Zach remembers, “The fears dissipated at the race start. After some panic in the swim I was far behind where I wanted to be, and so cold. I knew my only chance of warming up on the bike was to ride as fast as I could over the 19 miles. I made up a lot of time, riding much faster than I thought I could. At mile two of the run, I could finally feel my feet again and the sun came out just in time to cross the finish line. I felt great after the race! It’s so rewarding to see months and months of training pay off!” And he won the Clydesdale division.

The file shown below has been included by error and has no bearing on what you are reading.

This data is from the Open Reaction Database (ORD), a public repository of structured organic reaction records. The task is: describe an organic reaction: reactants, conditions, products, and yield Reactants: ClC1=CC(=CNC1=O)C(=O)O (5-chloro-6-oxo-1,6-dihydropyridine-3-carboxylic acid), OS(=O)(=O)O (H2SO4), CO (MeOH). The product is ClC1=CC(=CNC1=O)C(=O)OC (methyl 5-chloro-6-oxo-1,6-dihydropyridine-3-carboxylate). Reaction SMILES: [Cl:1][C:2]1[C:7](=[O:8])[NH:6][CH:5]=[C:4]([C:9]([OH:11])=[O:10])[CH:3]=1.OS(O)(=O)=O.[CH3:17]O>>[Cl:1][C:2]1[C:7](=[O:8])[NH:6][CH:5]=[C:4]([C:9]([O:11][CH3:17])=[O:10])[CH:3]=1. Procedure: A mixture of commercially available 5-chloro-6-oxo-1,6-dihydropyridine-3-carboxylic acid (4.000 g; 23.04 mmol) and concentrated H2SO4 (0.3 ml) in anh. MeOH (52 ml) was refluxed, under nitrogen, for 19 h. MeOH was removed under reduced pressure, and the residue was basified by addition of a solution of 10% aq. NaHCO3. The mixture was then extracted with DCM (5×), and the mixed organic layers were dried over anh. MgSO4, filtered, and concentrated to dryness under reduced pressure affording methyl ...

After Cooperstown the training ramped up and Zach embraced every long swim, ride and run. He credits communication with his wife Jennifer as a key to successful training. They would plan out the week to create a workable plan. Some training was done together to help prepare Jennifer for the Iron Girl Syracuse triathlon in August. Zach’s daughter loves watching Daddy race and train. She came along for the filming of a news piece on WNYT-TV in Albany, and loved being on camera cheering for her Dad.
Heading into the Lake Placid weekend, Zach was calm and focused. The fact that he is an air traffic controller helps in his ability to manage stress. The day before leaving he said to me, “I’ve come so far. It’s time to trust my training and perform as well as I can – it’s time to become an Ironman.”